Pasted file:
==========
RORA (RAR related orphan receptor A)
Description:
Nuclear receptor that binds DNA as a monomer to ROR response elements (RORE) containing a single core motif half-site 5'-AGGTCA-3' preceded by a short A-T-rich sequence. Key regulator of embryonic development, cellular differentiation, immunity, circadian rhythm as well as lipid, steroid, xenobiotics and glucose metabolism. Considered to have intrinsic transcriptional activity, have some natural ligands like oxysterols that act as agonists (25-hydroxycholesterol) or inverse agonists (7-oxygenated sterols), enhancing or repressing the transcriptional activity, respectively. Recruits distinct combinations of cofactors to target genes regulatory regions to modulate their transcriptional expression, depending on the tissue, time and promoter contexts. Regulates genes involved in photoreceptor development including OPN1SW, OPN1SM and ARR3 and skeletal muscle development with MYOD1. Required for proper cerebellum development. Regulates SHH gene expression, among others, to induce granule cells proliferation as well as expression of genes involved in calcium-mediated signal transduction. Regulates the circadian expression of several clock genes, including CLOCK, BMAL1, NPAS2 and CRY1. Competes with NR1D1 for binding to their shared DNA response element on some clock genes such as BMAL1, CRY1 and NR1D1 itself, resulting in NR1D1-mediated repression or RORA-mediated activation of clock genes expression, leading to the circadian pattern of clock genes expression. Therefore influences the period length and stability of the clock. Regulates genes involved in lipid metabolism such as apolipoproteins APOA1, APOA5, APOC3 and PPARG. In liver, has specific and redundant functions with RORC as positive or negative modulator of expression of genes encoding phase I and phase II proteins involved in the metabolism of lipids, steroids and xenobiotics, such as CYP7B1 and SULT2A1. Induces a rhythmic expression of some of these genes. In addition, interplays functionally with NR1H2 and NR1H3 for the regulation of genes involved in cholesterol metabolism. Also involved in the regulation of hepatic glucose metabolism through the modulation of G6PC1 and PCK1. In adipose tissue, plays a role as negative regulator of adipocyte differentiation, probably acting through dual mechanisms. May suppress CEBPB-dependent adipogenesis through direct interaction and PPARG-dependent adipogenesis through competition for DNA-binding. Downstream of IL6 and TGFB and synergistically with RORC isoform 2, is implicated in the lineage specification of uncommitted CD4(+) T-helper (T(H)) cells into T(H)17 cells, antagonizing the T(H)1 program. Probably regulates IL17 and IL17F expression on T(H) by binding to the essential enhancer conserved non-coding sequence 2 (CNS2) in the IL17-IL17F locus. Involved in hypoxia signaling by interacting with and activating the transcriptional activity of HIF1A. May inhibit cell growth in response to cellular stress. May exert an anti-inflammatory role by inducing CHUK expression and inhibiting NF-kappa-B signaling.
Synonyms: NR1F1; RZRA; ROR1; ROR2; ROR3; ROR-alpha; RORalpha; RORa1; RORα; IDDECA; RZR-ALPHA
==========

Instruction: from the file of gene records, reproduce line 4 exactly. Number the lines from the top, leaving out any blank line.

Synonyms: NR1F1; RZRA; ROR1; ROR2; ROR3; ROR-alpha; RORalpha; RORa1; RORα; IDDECA; RZR-ALPHA